Protests outside a Glendale school district meeting turned violent as groups began several brawls as administrators discussed recognizing Pride Month, while the public debated gender and sexual identity studies.
At least three people were arrested after fights broke out amid a Glendale school district meeting on the inclusion of LGBTQ+ studies on Tuesday.
Large barricades set up by Glendale Police to control crowds were seen containing hundreds of demonstrators outside of the Glendale Unified School District headquarters.
A dispersal order was issued around 6:15 p.m. as police were heard using a loudspeaker to order the crowds’ removal, declaring an unlawful assembly. A large barricade was placed in the middle of the parking lot, separating the two contentious groups.
While most of the protest remained peaceful, police said a “small group of individuals engaged in behavior deemed unsafe and a risk to public safety.”
Officers were also heard saying they would not hesitate to use a chemical agent against the crowds.
Following the arrests, additional attempts to de-escalate the crowds were unsuccessful. Extra police units were called to the scene.
Demonstrators from both sides showed up on Tuesday night to either support or protest the school board’s meeting for a consideration resolution on the LGBTQ+ curriculum.
Attendees were made up of both parents and community members alike.
Advocates said LGBTQ+ representation is especially important when it comes to inclusion in school studies. Opponents, however, said that while some didn’t oppose the LGBTQ+ community, they didn’t want the content to be introduced to children.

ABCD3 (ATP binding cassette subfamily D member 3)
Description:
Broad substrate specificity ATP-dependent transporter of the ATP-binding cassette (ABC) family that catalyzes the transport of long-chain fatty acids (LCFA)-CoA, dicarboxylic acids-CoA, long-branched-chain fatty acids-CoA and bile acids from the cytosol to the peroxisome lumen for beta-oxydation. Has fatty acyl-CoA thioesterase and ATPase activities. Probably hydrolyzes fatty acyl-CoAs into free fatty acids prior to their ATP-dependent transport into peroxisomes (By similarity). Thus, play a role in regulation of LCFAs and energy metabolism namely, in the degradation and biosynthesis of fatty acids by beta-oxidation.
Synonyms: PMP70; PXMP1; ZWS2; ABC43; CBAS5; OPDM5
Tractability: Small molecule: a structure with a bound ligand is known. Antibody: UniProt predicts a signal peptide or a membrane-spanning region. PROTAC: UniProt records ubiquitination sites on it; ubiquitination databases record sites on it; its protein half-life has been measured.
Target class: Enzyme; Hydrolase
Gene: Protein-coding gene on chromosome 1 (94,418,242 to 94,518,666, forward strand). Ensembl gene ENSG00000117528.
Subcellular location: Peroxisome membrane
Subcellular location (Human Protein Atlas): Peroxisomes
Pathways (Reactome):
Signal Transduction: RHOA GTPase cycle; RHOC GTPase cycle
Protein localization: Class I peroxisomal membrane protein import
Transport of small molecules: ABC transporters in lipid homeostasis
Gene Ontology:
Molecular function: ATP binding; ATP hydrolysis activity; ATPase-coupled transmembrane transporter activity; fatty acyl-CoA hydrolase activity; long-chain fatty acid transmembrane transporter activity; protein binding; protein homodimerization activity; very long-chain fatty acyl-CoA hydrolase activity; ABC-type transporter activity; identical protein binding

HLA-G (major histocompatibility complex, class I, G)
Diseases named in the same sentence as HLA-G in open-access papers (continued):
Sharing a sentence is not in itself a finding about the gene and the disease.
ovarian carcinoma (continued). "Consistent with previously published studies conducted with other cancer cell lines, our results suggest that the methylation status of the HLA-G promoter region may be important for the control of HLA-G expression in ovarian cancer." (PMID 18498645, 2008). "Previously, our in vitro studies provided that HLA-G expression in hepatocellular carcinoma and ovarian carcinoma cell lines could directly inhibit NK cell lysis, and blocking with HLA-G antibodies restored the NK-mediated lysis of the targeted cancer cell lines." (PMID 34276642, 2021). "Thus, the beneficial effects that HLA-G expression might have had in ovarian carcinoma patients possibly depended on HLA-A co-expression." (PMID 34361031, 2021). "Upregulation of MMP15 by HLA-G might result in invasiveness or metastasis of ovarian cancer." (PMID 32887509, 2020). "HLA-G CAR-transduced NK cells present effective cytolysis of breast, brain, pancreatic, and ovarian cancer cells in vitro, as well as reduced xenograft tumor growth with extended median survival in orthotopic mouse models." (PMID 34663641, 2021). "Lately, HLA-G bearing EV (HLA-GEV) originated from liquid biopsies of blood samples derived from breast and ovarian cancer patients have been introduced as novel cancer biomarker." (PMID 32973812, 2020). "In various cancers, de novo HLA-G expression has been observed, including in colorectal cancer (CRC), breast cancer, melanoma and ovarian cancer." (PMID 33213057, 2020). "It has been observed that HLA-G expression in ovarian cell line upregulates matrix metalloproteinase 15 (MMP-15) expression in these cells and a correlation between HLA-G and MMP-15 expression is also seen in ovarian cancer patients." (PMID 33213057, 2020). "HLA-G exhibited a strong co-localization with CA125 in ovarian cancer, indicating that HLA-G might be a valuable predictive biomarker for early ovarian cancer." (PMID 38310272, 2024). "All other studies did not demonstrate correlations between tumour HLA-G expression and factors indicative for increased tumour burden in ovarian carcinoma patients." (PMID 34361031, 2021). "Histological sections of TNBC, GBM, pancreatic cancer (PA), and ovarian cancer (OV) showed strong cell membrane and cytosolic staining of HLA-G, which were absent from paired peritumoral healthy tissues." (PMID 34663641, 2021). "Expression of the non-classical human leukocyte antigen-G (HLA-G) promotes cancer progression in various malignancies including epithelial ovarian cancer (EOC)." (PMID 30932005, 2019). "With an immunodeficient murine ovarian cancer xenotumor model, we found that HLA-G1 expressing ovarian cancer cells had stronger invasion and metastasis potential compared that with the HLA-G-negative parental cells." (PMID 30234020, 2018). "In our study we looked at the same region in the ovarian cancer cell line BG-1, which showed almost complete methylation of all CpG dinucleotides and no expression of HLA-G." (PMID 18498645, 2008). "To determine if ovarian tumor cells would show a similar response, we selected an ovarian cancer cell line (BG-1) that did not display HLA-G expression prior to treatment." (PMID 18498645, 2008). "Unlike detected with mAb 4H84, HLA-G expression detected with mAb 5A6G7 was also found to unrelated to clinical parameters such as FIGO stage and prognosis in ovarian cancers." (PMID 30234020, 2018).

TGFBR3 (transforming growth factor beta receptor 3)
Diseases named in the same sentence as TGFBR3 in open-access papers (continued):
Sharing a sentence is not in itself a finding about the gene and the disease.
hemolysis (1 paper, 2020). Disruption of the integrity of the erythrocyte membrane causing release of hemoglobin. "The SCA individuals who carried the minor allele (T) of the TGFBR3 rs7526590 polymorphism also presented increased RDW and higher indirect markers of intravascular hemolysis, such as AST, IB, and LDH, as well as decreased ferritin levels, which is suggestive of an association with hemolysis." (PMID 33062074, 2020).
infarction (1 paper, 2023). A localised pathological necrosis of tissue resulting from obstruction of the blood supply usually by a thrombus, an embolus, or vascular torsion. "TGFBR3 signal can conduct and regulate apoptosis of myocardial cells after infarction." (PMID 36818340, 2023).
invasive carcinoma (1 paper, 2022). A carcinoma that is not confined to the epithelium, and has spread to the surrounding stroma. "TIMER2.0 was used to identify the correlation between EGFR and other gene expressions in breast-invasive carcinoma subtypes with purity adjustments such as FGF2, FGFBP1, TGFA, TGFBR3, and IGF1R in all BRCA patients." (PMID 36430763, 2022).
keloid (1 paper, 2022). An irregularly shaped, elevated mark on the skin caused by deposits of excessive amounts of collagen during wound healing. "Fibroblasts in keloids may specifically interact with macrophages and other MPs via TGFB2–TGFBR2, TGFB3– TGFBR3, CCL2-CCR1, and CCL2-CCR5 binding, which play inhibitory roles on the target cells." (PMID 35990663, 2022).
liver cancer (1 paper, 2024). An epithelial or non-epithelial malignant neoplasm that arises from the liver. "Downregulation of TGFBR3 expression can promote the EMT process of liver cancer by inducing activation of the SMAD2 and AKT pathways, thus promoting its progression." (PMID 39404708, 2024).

“Bringing in curriculum for K-6 on gender ideology, that is what we’re against,” said Any Torosyan, a Glendale parent opposing the curriculum. Torosyan believes money should be spent focusing on improving students’ testing scores instead.
“We were talking about children,” said Philip George, an LGBTQ+ curriculum opposer. “They are not ready for such choices. It confuses them and ultimately these are things that parents should decide.”
Glendale School District Superintendant, Vivian Vekchian, disagrees with that idea, saying representation is especially important in schools as being an LGBTQ+ person is not a choice.
“Our primary focus in our school district is to be inclusive,” said Vekchian. “Every student matters, every family member matters. We do follow state laws and California Department of Education guidelines.”
“They should be taught because so many of them already at 3 years old know who they are and they need to know the options they have in life,” said Maebe Putlo, an LGBTQ+ supporter. “To close them off, to shut down the questions that they already have in their minds. I wish there were books out there that I could turn to, mentors out there I could turn to or the facilities out there I could turn to because I grew up feeling totally alone.”
Glendale school officials tell KTLA the Pride-inclusive curriculum is nothing new and has been in effect since 2019. However, the resolution is presented for reconsideration annually.
The board was expected to vote and pass the resolution on Tuesday night.
In an effort to prevent what school officials say is “harmful disinformation,” a curriculum fact sheet and FAQ statement regarding the LGBTQ+ topics covered in the classroom was released online.
The three people arrested face various charges including willfully obstructing officers and the unlawful use of pepper spray. Their identities have not been released.
Police said many of the Glendale protestors were also present during a violent exchange between groups outside Saticoy Elementary School in North Hollywood last week over a scheduled Pride event.